Monday, May 02, 2005

Jeff Jacoby on U.S. media bias

In a rare public appearance in Israel, Boston Globe columnist Jeff Jacoby spoke last night in Beit Shemesh on the topic of American media coverage of Israel. (Thanks to Soccer Dad for tipping me off!)

For veteran media-watchers like me, Jacoby didn't offer any new insights. But I was glad to finally have the opportunity to hear him speak in public. Which he did very well, I might add.

Not being a journalist myself, I didn't take notes. Regardless, I'll try to summarize from memory:

Contrary to what many Jews assume, he rejected the suggestion that antisemitism has any role to play in reporting on Israel (at least in the United States). Rather, he explained, the way journalism works accounts for why the media get so much of the Middle East story wrong - and almost always to Israel's detriment.

What's going on? The main factors (he brought numerous examples to illustrate his points):

  • Ignorance. A reporter is expected to be able to show up anywhere in the world without prior knowledge, conduct some interviews via translators, and file a story. This is not adequate with a story as complex as the Arab-Israeli conflict. Knowing neither the language nor the history, they fall back upon the accepted media cliches.

  • Access. As Jacoby summarized in this column, Arab governments have great practice at threatening journalists who tell the "wrong" story. Conversely, no one has ever felt endangered by being critical of Israel. If you value your life, you'll ignore stories embarrassing to the Palestinians.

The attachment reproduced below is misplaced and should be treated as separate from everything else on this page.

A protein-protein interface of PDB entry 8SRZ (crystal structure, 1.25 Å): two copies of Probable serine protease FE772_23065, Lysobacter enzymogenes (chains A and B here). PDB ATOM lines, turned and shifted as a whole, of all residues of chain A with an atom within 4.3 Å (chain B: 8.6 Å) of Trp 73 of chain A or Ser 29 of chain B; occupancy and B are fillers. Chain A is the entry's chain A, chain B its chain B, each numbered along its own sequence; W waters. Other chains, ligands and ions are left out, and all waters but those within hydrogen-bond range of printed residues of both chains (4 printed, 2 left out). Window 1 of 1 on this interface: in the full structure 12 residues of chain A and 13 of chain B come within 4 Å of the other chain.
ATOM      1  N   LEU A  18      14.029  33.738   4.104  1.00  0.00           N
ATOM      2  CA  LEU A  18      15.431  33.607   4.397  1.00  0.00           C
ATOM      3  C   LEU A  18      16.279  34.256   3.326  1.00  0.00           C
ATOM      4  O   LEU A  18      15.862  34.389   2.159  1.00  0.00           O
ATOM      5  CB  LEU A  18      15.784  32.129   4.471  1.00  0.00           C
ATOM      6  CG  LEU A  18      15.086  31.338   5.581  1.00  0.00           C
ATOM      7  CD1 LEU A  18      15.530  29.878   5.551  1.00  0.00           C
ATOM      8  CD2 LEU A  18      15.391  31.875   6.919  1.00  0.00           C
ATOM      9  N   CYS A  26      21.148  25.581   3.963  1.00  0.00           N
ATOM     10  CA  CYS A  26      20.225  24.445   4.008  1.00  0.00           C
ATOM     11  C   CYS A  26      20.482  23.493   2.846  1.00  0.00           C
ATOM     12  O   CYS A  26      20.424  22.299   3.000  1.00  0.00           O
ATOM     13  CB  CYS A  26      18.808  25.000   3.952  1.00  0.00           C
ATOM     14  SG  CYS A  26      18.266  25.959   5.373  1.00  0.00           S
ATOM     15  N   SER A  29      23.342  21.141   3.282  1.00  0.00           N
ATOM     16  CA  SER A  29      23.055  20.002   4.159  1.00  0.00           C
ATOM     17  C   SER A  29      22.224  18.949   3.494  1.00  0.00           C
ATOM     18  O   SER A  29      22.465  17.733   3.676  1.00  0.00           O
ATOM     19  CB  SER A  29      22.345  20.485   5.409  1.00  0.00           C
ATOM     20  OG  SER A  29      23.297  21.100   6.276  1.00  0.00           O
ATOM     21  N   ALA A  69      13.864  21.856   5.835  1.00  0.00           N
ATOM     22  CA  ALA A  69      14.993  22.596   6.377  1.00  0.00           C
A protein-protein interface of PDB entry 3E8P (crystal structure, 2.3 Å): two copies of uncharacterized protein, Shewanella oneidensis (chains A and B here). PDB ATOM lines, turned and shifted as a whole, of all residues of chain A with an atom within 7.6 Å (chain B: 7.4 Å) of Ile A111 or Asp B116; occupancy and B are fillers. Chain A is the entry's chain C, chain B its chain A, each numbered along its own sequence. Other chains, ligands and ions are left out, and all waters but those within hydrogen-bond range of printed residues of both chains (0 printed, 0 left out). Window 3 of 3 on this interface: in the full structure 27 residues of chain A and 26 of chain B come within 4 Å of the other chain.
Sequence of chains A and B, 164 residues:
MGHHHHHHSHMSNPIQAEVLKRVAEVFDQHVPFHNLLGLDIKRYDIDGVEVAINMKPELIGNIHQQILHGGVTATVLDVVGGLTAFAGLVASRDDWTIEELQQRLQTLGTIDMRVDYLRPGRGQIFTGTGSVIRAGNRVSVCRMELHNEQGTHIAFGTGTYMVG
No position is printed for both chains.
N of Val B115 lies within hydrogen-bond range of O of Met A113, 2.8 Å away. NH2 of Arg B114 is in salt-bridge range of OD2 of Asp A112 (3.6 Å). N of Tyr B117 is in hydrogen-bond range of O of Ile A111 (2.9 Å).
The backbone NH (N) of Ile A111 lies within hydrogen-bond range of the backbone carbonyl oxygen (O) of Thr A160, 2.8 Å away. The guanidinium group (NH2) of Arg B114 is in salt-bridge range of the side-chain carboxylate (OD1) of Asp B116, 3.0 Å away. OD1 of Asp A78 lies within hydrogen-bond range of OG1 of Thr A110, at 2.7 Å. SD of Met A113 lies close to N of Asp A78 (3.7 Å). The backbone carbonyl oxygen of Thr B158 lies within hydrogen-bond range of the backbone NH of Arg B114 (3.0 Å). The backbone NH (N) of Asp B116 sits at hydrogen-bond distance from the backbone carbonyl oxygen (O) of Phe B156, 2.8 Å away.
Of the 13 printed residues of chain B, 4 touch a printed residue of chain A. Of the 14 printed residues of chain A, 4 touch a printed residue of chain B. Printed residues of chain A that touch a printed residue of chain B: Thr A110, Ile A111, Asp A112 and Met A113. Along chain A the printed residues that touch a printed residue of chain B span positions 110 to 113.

In addition, to report from the Palestinian areas, they are dependent on local "fixers", Arabs who show them around and put them in touch with sources. Many of these are directly or indirectly employed by the Palestinian Authority; others know that they won't last long if journalists they work with get the wrong message.

    Similarly, Israel's free society makes it a convenient place for journalists to work. Any media organization which opens a Middle East bureau will locate it in Israel. This contributes to the heavy overreporting of news from Israel, compared with the entire Arab/Muslim world from Morocco to Pakistan. And, since journalism anywhere in the world is mostly about reporting bad news, that means plenty of negative stories coming from Israel (and now, since the American invasion, also from Iraq).

  • Pack behavior. Journalists have something of a fraternal spirit. They hang out at the same hotels and bars and maintain a camaraderie. It can be hard to break that by reporting differently from the pack. No one likes to stick out. Editors are likely to question a reporter who submits reports which tell a different story from the rest of the media. No one will raise an eyebrow at stock phrases such as "the cycle of violence" or implications that both sides are equally at fault.

  • Ideology. The U.S. media are predominantly left-wing, and today anti-Israel sentiments in the U.S. are overwhelmingly found on the political left. It can be very frustrating to American Jews, but some of the most hostile attitudes to Israel are expressed on left-wing National Public Radio, while the strongest support for Israel comes from conservative media such as Rush Limbaugh.

  • Israeli media. When so much of the Israel media is itself critical of Israel and sympathetic to the Arab position, it's hard to fault American journalists who do the same.

In response to questions, Jacoby denied that business considerations influence reporting, at any respectable organization. He also noted the limitations of the influence of the media; despite the rampant bias, Americans consistently lean 3-to-1 in favor of Israel. Recently, with increasing media diversity and the decline of the mainstream media, it becomes harder to maintain a uniform storyline as the public has access to new sources of information (Internet, cable TV, etc.). The mainstream media are paying more attention to their errors, and journalists at some papers are now held accountable for corrections made to their reports.